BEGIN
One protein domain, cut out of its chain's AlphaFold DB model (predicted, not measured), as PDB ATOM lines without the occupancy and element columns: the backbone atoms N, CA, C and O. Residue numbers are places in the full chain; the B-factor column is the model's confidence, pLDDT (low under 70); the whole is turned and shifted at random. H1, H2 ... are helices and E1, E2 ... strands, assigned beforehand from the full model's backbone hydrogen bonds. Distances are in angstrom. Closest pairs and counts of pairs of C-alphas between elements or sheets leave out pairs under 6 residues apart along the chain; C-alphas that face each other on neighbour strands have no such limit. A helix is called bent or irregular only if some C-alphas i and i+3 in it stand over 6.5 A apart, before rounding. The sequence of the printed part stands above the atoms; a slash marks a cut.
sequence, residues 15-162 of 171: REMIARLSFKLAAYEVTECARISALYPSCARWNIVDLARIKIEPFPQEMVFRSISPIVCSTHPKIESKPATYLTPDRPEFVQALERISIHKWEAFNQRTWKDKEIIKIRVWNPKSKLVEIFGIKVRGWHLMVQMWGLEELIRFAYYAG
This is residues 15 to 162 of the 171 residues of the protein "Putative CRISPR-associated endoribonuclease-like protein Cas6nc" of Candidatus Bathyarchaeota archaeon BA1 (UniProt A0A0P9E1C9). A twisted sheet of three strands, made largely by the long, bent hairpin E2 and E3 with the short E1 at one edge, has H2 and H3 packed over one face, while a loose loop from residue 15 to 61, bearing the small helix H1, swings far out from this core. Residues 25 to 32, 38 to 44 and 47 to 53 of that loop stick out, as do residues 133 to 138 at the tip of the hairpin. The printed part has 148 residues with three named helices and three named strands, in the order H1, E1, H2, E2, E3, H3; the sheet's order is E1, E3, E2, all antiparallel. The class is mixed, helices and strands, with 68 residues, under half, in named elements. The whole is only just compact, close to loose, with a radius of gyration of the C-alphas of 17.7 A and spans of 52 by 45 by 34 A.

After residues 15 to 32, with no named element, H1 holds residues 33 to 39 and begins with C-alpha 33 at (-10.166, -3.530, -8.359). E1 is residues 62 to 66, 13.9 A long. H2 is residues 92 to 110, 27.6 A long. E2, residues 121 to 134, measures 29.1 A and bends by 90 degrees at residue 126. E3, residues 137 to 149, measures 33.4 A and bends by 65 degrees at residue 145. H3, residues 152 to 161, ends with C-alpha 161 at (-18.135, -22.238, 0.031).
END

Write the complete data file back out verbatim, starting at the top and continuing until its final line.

One protein domain, cut out of its chain's AlphaFold DB model (predicted, not measured), as PDB ATOM lines without the occupancy and element columns: the backbone atoms N, CA, C and O. Residue numbers are places in the full chain; the B-factor column is the model's confidence, pLDDT (low under 70); the whole is turned and shifted at random. H1, H2 ... are helices and E1, E2 ... strands, assigned beforehand from the full model's backbone hydrogen bonds. Distances are in angstrom. Closest pairs and counts of pairs of C-alphas between elements or sheets leave out pairs under 6 residues apart along the chain; C-alphas that face each other on neighbour strands have no such limit. A helix is called bent or irregular only if some C-alphas i and i+3 in it stand over 6.5 A apart, before rounding. The sequence of the printed part stands above the atoms; a slash marks a cut.
sequence, residues 15-162 of 171: REMIARLSFKLAAYEVTECARISALYPSCARWNIVDLARIKIEPFPQEMVFRSISPIVCSTHPKIESKPATYLTPDRPEFVQALERISIHKWEAFNQRTWKDKEIIKIRVWNPKSKLVEIFGIKVRGWHLMVQMWGLEELIRFAYYAG
This is residues 15 to 162 of the 171 residues of the protein "Putative CRISPR-associated endoribonuclease-like protein Cas6nc" of Candidatus Bathyarchaeota archaeon BA1 (UniProt A0A0P9E1C9). A twisted sheet of three strands, made largely by the long, bent hairpin E2 and E3 with the short E1 at one edge, has H2 and H3 packed over one face, while a loose loop from residue 15 to 61, bearing the small helix H1, swings far out from this core. Residues 25 to 32, 38 to 44 and 47 to 53 of that loop stick out, as do residues 133 to 138 at the tip of the hairpin. The printed part has 148 residues with three named helices and three named strands, in the order H1, E1, H2, E2, E3, H3; the sheet's order is E1, E3, E2, all antiparallel. The class is mixed, helices and strands, with 68 residues, under half, in named elements. The whole is only just compact, close to loose, with a radius of gyration of the C-alphas of 17.7 A and spans of 52 by 45 by 34 A.

After residues 15 to 32, with no named element, H1 holds residues 33 to 39 and begins with C-alpha 33 at (-10.166, -3.530, -8.359). E1 is residues 62 to 66, 13.9 A long. H2 is residues 92 to 110, 27.6 A long. E2, residues 121 to 134, measures 29.1 A and bends by 90 degrees at residue 126. E3, residues 137 to 149, measures 33.4 A and bends by 65 degrees at residue 145. H3, residues 152 to 161, ends with C-alpha 161 at (-18.135, -22.238, 0.031).